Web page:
|5413575 ||05/1995 ||Haenggi ||Multifunction electrocautery tool ||606/45 |
|5431650 ||07/1995 ||Cosmescu ||Vortex hand piece shroud for automatic ||606/41 |
| || || ||smoke evacuator system for a surgical |
| || || ||laser apparatus and method therefore |
|5460602 ||10/1995 ||Shapira ||Smoke evacuator for smoke generating ||604/22 |
| || || ||devices |
|5892862 ||04/1999 ||Kidder ||Flexible mirror optical switch ||385/16 |
|6063083 ||05/2000 ||Duong-Van ||Electrosurgery blade having discrete ||606/45 |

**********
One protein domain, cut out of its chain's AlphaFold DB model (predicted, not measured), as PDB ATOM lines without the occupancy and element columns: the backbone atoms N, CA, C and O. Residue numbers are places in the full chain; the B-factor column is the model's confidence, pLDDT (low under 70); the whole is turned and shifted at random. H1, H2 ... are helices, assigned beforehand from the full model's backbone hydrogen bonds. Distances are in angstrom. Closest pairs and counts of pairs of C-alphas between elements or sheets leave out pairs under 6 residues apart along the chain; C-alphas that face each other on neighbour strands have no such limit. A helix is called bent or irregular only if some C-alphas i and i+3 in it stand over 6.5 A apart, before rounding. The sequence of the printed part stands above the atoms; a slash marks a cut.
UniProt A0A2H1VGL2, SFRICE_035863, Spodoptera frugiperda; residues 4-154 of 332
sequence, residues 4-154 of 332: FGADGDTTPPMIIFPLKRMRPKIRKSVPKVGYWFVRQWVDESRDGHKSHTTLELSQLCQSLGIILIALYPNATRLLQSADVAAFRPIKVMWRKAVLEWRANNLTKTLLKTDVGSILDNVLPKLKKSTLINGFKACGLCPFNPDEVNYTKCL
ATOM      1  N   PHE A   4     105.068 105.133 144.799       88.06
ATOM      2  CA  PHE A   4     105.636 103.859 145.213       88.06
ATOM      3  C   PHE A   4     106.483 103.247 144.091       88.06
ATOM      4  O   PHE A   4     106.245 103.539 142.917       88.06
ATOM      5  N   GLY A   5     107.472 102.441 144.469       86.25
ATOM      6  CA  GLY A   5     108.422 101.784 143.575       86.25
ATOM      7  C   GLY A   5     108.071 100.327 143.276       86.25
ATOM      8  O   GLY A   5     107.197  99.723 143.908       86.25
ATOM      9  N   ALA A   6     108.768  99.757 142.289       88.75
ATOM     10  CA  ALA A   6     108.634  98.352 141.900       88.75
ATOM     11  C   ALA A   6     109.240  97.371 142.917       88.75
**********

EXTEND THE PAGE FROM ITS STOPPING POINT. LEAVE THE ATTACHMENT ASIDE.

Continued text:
| || || ||point discharge saw-tooth edge |
|6099525 ||08/2000 ||Cosmescu ||Removable shroud for receiving a ||601/41 |
| || || ||pencil used in electro-surgery |
FOREIGH PATENT DOCUMENTS
|EP 0280798 ||09/1988 ||European Pat. ||Electrosurgery surgical instrument ||A61B17/39 |
| || ||Off |
Winstin C., The effects of smoke plume generated during laser and electrosurgical procedures. Min. Inv. Surg. Nursing, 1994, v.3, p.8.
O'Grady K F, et al., Electrosurgery smoke: hazards and protection. J. Clin. Eng., 1996, v.3, p.21.
Roming C L, et al., Regulation of surgical smoke plume. AORN Journal, 1997, v.4, p.65.